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SportsMixed Martial Arts

MMA bill faces familiar foe - the New York State Assembly

Ronda Rousey needed just 16 seconds to beat

Ronda Rousey needed just 16 seconds to beat Alexis Davis by technical knockout and defend her women's bantamweight title at UFC 175 at Mandalay Bay in Las Vegas on July 5, 2014. Credit: Mario Gonzalez

ALBANY - Now the real fight begins. Again.

After the New York State Senate voted 47-14 in favor of legalizing mixed martial arts for the sixth consecutive year on Tuesday, the bill moves to the State Assembly.

And this is where the sport lost by technical knockout in past years.

Each year, the bill has stalled in one Assembly committee or another without making it to the floor for a full vote by the members.

"We've historically passed it with overwhelming support from all regions across the state, from both sides of the aisle," said Sen. Joseph A. Griffo (R-Rome), the bill's primary sponsor. "The Assembly has been difficult, and what we're asking is at least they would allow for a conversation and the opportunity to have a vote on the bill."

In order to get that far, the bill must first pass through the Committee on Tourism, Parks, Arts and Sports Development, then Codes, then Ways & Means and then Rules. The bill reached Ways & Means once -- in 2011.

But UFC officials and political supporters are hopeful this year -- "cautiously optimistic" is the popular phrase -- finally could be their year to stop debating and start voting. There's reason for that.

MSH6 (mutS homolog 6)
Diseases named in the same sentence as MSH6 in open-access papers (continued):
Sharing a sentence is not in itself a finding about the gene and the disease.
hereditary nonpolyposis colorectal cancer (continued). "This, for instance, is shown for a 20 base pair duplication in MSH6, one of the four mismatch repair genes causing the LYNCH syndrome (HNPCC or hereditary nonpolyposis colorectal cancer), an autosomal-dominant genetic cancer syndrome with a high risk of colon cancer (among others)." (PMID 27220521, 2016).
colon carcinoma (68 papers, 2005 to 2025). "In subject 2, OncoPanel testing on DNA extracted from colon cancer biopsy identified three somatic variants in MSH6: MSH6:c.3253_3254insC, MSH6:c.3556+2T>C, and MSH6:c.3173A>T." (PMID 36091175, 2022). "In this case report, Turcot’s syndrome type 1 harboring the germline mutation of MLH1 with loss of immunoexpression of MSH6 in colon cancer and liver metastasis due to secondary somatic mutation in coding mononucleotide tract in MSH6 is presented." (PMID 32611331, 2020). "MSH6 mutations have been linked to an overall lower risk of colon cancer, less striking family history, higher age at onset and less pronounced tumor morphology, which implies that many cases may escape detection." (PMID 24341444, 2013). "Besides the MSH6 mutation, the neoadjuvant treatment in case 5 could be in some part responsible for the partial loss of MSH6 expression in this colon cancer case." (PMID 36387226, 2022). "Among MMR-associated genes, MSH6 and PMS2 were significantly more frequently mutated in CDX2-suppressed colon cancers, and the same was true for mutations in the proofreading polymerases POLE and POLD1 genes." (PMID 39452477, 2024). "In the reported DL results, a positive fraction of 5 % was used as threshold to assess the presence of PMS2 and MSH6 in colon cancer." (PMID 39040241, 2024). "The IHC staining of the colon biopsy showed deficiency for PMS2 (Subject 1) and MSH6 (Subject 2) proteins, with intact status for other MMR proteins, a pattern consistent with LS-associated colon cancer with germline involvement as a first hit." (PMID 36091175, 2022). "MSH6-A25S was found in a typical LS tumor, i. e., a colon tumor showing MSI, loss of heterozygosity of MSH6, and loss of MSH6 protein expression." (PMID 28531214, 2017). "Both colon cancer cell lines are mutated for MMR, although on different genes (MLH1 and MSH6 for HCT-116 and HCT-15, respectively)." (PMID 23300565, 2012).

Carl Heastie (D-Bronx), who was a co-sponsor on the bill for several years, became Assembly Speaker last month. Heastie removed himself as a sponsor from all bills once ascending to the new position.

Heastie replaced Sheldon Silver (D-Manhattan), who resigned on Feb. 2 as Speaker amid federal corruption charges that allege he received $4 million in kickbacks for steering legislation and grants. Silver pleaded not guilty on Feb. 24 and said he will "be vindicated" of the five counts of conspiracy, fraud and extortion.

UFC women's bantamweight champion Ronda Rousey spent Monday afternoon and Tuesday morning (her down time in between being a guest on "The View" on Monday morning and "The Tonight Show with Jimmy Fallon" on Tuesday evening) in the Capitol lobbying for the bill. She had a private meeting with Gov. Andrew M. Cuomo, who said last year and again this year that he's interested in the economic impact the sport could have on New York.

"I really feel we're in the middle of a cultural revolution and MMA is at the forefront of it, especially in women's sports," said Rousey, a former Olympic medalist who lived and trained in judo in upstate Altamont in 2005. "I really hope to be a testament that MMA does nothing but empower women."

Heastie has said he still will be mindful of the Democratic conference when it comes to legalizing MMA. The Democrats control the Assembly with 106 of the 150 seats. The bill needs a simple majority of 76 votes in favor to pass. It already has 64 sponsors attached to it. On Tuesday, Assemb. Chad Lupinacci (R-South Huntington) issued a statement of support of the bill.

There's a group of Assembly members that seek to keep New York as the lone state with a ban on professional mixed martial arts.